All of them agreed that the asset inflation in the equity and real estate markets associated with central bank policy was a threat to economic and political stability. According to Hans W. Reich, the structural change in the financial system, which goes hand in hand with the new regulations and monetary policy, has not yet been properly understood and grasped by politicians and the public with regard to its effects on economic financing. The emerging protectionism was viewed critically throughout; what China lacks in exports to the USA, Reich said, was to the detriment of imports from the emerging countries, because China's current account balance was balanced overall. The danger of currency wars could also be a consequence of US protectionist policies.
The further course of the congress was now dominated by the topics that are currently affecting asset based finance: The new securitisation regulation will come into effect on 1 January 2019. Four years of intensive work have gone into it, during which time the EU Commission, Council and Parliament have dealt with the topic in detail. And although the new regulation addresses a problem that has never existed before in Europe on the originator side - European securitisations have always been high quality - the Commission's aim is to ensure that investors do not repeat the mistakes they made before 2007 in the future.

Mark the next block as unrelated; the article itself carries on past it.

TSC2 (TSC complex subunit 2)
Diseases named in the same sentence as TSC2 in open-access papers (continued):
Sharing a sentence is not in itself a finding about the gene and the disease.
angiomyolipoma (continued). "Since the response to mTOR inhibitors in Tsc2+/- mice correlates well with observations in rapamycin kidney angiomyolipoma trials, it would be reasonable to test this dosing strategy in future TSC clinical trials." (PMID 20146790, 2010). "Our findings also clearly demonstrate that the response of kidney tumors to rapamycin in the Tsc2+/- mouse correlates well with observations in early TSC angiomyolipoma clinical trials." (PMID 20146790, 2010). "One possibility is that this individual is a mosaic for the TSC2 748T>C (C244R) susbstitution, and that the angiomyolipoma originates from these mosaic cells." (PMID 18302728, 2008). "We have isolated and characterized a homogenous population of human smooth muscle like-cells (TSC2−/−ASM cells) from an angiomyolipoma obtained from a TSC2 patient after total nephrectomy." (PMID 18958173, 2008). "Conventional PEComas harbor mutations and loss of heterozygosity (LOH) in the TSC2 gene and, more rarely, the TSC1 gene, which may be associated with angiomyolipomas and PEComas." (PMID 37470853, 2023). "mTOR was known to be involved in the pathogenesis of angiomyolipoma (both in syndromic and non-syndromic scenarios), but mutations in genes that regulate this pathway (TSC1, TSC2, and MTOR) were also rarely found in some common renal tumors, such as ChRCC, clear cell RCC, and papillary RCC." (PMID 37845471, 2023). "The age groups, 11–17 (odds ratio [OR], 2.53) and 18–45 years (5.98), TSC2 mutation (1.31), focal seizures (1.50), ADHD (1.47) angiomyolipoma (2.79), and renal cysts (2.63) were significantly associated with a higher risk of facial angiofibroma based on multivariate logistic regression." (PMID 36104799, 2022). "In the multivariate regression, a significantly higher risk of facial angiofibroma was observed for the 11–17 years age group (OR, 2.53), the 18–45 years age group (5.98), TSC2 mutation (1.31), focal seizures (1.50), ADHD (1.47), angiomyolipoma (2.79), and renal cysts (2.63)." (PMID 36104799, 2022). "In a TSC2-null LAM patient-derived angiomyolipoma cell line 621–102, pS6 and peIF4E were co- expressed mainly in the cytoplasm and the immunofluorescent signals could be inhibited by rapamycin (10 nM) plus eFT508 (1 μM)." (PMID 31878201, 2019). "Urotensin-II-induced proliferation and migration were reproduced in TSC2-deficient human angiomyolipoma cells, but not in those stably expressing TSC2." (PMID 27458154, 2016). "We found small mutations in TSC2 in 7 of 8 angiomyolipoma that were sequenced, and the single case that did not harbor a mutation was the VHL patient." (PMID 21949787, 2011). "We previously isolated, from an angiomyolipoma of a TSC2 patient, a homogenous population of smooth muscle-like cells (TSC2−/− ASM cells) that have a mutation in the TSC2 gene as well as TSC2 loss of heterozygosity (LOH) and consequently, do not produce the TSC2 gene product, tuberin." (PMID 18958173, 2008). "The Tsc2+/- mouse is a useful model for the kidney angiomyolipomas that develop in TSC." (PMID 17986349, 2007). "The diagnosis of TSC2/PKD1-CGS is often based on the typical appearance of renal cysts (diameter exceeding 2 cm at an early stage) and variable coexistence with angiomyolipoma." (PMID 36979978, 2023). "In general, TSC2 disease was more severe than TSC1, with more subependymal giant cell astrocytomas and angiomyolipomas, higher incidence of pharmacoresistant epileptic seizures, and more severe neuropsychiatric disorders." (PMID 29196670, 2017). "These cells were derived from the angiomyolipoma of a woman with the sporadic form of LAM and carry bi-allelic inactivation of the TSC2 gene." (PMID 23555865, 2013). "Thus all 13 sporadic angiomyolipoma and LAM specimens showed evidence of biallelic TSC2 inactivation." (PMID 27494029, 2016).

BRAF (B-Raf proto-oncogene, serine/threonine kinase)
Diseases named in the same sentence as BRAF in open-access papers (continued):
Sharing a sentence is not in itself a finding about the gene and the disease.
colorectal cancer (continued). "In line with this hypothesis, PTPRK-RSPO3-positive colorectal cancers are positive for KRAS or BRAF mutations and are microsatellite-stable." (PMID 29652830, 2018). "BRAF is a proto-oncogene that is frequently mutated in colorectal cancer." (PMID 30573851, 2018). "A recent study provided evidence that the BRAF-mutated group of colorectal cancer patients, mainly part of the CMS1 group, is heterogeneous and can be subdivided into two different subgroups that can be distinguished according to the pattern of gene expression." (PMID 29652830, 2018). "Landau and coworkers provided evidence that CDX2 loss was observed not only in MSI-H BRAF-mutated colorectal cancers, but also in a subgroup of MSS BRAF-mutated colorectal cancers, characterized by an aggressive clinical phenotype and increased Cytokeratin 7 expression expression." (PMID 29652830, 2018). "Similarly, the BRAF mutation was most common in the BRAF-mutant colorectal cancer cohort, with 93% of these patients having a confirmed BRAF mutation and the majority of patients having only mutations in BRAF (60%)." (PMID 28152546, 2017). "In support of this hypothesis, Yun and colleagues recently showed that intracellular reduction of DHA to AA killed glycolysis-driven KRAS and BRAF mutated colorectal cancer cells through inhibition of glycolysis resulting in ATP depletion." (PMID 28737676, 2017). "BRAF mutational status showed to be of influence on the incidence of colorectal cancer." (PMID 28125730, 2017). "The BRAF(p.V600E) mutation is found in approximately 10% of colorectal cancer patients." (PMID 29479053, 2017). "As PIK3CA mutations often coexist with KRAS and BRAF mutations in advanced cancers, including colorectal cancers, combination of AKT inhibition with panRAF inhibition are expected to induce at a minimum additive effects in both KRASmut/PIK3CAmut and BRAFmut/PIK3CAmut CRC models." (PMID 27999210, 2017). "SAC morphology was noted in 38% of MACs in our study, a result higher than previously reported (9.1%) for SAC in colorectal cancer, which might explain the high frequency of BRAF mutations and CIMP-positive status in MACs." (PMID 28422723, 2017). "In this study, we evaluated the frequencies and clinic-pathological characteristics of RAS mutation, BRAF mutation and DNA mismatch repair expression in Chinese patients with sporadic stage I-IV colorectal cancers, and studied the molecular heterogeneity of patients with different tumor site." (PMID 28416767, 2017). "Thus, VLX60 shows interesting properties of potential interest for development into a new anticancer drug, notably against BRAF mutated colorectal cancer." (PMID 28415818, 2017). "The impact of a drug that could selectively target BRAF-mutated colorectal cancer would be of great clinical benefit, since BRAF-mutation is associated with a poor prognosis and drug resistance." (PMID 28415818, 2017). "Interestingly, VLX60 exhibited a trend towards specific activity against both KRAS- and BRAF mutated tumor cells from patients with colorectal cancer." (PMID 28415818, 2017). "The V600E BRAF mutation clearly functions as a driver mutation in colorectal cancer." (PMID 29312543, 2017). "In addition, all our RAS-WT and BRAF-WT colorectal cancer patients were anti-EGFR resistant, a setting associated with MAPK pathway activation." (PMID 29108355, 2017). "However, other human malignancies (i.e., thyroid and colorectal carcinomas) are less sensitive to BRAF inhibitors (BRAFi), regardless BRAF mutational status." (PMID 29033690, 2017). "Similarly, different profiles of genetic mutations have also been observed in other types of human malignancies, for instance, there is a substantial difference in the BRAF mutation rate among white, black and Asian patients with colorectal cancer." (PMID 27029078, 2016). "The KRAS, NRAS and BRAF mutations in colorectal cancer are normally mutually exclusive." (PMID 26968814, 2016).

To ensure this, detailed requirements have been formulated for high-quality standardised, simple and transparent securitisations. The new regulation brings opportunities, but initially also a great deal of uncertainty, for the securitisation market, because the many criteria - which are necessarily indeterminate because they cover the whole of Europe - must be interpreted and implemented in a legally compliant and application-proof manner.
There is no question that this is the dominant topic in the market for three months until its validity, which was also reflected in the high level of interest shown by the participants in the corresponding panel for STS implementation in the area of conduit and term transactions.